Small investors and others watching the market gyrations around GameStop Corp. and other stocks have learned a long list of trading terms, including short squeeze, call options and gamma hedging. The decision by Robinhood Markets and other trading platforms to slam the door shut on the most volatile stocks is introducing them to two others, clearinghouse and collateral requirements. They’re parts of Wall Street’s infrastructure that are invisible, except when things get wild.

1. What happened?

The Depository Trust & Clearing Corp., or DTCC, the main hub for U.S. stock markets, demanded large sums of collateral from brokerages including Robinhood that for weeks had facilitated spectacular jumps in shares such as GameStop. In response, Robinhood and some other trading platforms raised large sums of money to post with the DTCC to increase their backstop against losses. They also reined in the risk to themselves by banning certain trades. Robinhood also moved to unwind some client bets, igniting an outcry from customers.

2. What’s a clearinghouse?

Clearinghouses such as the DTCC act as intermediaries between buyers and sellers. They exist to protect investors and the markets by making sure that participants like brokerage firms have the funds available to back up trades they make, and to determine who gets paid in the event of a default. Clearing firms collect fees on transactions.

3. What is clearing and what is collateral?

Clearing is the business of managing and settling a transaction once a trade has occurred. Collateral is something of value -- sometimes cash, often bonds -- that’s posted as protection against potential defaults. It’s a requirement found in many kinds of transactions: for a mortgage, the property being purchased serves as collateral. In financial markets, collateral often represents a small portion of the value of transactions. In the 2008 financial crisis, markets ground to a halt when banks came to suspect that their counterparties would fail and that the collateral they had posted would be inadequate. While authorities later strengthened rules related to clearing of derivatives, clearing of cash equities was largely left alone. In fact, the rule that sets margin requirements for cash purchase of shares, known as Reg-T, dates back to 1974.

4. What kind of risks was the GameStop trading frenzy creating?

Some retail investors were trading on margin through brokers like Robinhood, a practice in which a buyer typically puts up between 50% and 90% of the amount needed to purchase the shares, with the rest coming from the broker. Brokers in turn have to put up money with the DTCC to back those trades during the few days needed for settlement. That becomes a bigger consideration around high-flying and volatile stocks like GameStop. Collateral outlays can create a cash crunch on volatile days -- say, when GameStop falls from $483 to $112, like it did at one point on Jan. 28.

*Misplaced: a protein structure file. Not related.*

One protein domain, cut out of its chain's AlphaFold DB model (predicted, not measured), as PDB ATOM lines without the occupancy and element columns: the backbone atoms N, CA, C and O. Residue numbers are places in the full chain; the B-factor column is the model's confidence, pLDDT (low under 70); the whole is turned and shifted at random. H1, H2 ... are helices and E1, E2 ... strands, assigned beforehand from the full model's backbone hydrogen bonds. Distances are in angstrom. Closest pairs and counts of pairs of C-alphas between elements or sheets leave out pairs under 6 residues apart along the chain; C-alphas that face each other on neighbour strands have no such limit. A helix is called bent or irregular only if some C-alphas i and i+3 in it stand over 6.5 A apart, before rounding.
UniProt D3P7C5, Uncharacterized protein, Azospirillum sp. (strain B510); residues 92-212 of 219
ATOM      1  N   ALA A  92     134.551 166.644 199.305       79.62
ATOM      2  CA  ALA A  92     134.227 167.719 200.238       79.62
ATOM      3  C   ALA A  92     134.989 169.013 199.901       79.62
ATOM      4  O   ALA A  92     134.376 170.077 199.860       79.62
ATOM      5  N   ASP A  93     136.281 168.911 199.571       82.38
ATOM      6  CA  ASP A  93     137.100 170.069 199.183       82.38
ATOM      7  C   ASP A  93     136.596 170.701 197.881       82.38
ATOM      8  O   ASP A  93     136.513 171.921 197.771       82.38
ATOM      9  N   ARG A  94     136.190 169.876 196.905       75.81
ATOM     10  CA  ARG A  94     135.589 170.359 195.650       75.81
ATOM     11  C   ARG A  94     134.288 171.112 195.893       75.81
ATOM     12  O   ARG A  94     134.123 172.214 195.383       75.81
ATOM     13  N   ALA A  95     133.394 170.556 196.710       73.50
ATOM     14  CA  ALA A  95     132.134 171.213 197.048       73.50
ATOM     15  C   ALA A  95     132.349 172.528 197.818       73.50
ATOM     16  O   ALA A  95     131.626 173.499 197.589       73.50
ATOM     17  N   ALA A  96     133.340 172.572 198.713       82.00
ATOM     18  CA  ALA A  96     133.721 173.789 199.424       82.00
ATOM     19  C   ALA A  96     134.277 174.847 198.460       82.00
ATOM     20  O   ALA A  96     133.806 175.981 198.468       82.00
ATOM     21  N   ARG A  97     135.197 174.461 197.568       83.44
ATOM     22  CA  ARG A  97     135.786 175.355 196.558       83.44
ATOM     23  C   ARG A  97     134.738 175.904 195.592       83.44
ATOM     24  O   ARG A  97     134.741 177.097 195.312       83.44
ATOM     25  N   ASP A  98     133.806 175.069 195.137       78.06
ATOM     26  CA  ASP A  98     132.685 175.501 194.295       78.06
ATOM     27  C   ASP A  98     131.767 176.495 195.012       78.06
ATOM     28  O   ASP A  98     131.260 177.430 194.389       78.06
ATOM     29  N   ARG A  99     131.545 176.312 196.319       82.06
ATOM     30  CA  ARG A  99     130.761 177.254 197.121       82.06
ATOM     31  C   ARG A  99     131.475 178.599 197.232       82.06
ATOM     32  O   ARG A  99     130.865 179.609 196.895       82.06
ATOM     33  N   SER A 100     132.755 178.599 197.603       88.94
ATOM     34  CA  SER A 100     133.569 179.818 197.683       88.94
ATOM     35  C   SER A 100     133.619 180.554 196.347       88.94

5. What does that mean for the DTCC?

Because the settlement of a share trade happens two days after the transaction takes place, there’s a risk the broker won’t have the money to pay for shares its clients bought by the time of settlement. The volatility of GameStop stock -- or others caught up in the same trading boom, like AMC Entertainment Holdings Inc. and BlackBerry Ltd. -- elevated the danger that it could lose value rapidly. If the broker doesn’t have enough funds to pay for the stock at the original higher price because it allowed clients to borrow half the amount, then the clearinghouse would be left on the hook. In case the collateral is still not enough and the broker in question is no longer around to be called upon for more, clearinghouses have a risk-sharing arrangement with their member firms who then provide the needed cash.

6. What did the DTCC ask for?

On Jan. 28, after days of turbulence, the DTCC demanded significantly more collateral from member brokers on their GameStop trades. A spokesman for the DTCC wouldn’t specify how much it required from particular firms but said that by the end of the day, industrywide collateral requirements jumped to $33.5 billion, up from $26 billion.

7. What was the reaction to the trading bans?

Robinhood’s trading restrictions made virtually nobody happy, except perhaps the hedge funds whose short sales had been squeezed during the buying surge. Other firms took similar actions: Charles Schwab Corp.’s TD Ameritrade curbed transactions in both of those companies, as did Interactive Brokers Group Inc. and Morgan Stanley’s E*Trade. In a surreal scene, political archenemies Alexandria Ocasio-Cortez and Ted Cruz found common ground in lashing the firm’s decisions. Conspiracy theories erupted online even after Robinhood and the other platforms said they would allow limited trading in the affected stocks to resume.

For more articles like this, please visit us at bloomberg.com

©2021 Bloomberg L.P.